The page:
UN summit seeks answers to new problems

6:02 pm on 22 May 2016

A humanitarian summit in Turkey will look at the changes needed as the world faces its worst conflicts since WWII, say New Zealand aid agencies.

An overloaded car travels through Assaga refugee camp in Diffa on May 17, 2016, close to the Niger-Nigeria border.

An overloaded car travels through Assaga refugee camp in Diffa this month, close to the Niger-Nigeria border. UN Chief of Humanitarian Operations Stephen O'Brien vowed to raise funds at the World Humanitarian Summit for "significant" help to the more than 240,000 refugees displaced by Boko Haram in south-east Niger.Operations of the UN Stephen O'Brien vowed to raise funds at the next World Humanitarian Summit for "significant" help to the more than 240,000 refugees displaced by Boko Haram in camps in south-east Niger. Photo: AFP

There are 5000 representatives from governments and private aid groups at the UN World Humanitarian Summit in Istanbul.

Billed as the first of its kind bringing together governments, civil society and the private sector, the summit aims to mobilize funds and get world leaders to agree on issues ranging from how to manage displaced civilians to renewing commitments to international humanitarian law.

They include humanitarian co-ordinator Darren Brunk for New Zealand's aid agency umbrella organisation, the New Zealand Council for International Development.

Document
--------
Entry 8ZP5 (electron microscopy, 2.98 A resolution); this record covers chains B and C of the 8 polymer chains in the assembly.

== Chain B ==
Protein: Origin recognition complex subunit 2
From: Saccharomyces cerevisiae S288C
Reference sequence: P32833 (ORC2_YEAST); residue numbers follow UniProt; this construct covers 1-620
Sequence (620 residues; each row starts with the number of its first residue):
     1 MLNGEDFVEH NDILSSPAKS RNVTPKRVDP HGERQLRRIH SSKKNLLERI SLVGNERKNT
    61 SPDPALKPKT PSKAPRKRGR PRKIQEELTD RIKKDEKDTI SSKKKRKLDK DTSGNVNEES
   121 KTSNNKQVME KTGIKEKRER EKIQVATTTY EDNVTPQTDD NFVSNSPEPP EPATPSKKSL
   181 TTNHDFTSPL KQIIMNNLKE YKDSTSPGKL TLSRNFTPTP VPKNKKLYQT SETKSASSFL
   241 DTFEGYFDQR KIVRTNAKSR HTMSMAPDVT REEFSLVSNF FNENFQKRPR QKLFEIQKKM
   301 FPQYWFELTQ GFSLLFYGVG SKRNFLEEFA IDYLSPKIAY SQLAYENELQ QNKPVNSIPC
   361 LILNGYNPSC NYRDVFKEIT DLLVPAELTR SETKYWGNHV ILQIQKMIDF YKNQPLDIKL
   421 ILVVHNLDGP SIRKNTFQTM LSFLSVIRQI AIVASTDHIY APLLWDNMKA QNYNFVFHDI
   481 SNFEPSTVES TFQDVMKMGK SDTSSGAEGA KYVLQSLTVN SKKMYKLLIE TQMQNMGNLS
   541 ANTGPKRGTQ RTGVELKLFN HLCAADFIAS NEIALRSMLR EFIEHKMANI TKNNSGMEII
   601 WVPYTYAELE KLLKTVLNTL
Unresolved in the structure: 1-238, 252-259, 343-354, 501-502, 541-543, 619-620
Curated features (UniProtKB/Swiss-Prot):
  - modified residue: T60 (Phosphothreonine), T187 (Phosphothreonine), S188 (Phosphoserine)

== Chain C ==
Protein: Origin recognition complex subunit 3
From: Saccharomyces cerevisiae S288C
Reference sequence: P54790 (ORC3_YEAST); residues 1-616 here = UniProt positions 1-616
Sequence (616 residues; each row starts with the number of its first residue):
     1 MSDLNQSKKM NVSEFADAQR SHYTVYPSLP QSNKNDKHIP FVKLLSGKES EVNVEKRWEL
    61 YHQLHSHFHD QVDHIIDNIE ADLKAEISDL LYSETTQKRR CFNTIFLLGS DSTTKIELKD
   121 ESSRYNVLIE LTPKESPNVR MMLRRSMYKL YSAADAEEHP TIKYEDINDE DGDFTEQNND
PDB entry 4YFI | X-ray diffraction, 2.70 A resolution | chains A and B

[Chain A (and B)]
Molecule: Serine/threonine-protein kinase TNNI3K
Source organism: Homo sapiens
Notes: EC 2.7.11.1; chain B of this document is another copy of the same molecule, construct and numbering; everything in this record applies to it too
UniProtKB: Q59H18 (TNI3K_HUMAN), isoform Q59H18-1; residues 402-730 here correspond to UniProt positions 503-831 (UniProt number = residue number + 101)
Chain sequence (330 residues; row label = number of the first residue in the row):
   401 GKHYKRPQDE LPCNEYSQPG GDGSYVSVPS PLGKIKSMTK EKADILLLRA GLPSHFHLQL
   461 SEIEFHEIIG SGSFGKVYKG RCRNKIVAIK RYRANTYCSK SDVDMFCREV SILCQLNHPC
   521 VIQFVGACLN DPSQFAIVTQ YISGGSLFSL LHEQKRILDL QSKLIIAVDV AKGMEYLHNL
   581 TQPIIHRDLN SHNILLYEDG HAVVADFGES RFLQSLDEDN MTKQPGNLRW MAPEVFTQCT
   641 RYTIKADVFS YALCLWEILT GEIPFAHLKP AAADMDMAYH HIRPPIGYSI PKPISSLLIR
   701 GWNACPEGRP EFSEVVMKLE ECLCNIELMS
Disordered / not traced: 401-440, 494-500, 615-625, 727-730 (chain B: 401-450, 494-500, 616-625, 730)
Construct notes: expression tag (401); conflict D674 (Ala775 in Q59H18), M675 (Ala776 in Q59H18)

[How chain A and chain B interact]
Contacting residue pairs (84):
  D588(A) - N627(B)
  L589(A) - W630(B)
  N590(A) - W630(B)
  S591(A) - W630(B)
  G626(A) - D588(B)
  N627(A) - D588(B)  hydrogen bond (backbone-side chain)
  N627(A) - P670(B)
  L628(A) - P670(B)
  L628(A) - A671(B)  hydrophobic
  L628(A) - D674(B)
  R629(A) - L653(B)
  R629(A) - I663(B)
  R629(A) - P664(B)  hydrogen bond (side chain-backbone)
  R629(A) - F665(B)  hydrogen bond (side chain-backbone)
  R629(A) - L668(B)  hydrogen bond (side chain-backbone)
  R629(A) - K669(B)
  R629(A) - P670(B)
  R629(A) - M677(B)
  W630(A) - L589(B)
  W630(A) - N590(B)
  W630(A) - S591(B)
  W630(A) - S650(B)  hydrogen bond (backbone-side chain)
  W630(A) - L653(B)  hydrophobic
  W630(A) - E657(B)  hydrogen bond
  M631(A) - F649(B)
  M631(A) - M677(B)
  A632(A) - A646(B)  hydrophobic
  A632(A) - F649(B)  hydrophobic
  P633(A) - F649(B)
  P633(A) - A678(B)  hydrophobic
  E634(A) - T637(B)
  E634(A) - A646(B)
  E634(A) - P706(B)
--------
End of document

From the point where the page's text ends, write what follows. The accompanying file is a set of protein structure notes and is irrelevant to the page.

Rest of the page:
Mr Brunk said conflicts were longer and more violent than in the past, natural disasters were becoming much more severe, and the summit would have a sweeping agenda.

"Because the nature of the types of crises that humanitarians are trying to deal with has changed, it means we have to deal with a lot of issues on the agenda," he said.

Darren Brunk

Darren Brunk Photo: Supplied

"So, everything from how do we reinvigorate the norms and the rules of how humanitarian aid is delivered in conflict settings to how we fund this world of far more difficult and protracted crises than we have seen in the past."

The United Nations estimates that more than 130 million people are in need of humanitarian assistance and that less than 20 percent of the $20 billion needed to fund that is covered.

Branding the summit a "fig-leaf of good intentions", major charity Médecins Sans Frontières pulled out in early May, saying it had lost hope that the meetings could address weaknesses in emergency response.

It said it could not see how the summit could help address the needs of patients and medical staff facing violence in Syria, Yemen and South Sudan, displaced civilians blocked at borders in Jordan, Turkey and Macedonia, or refugees and migrants trying to settle in Greece and Australia.

- RNZ / Reuters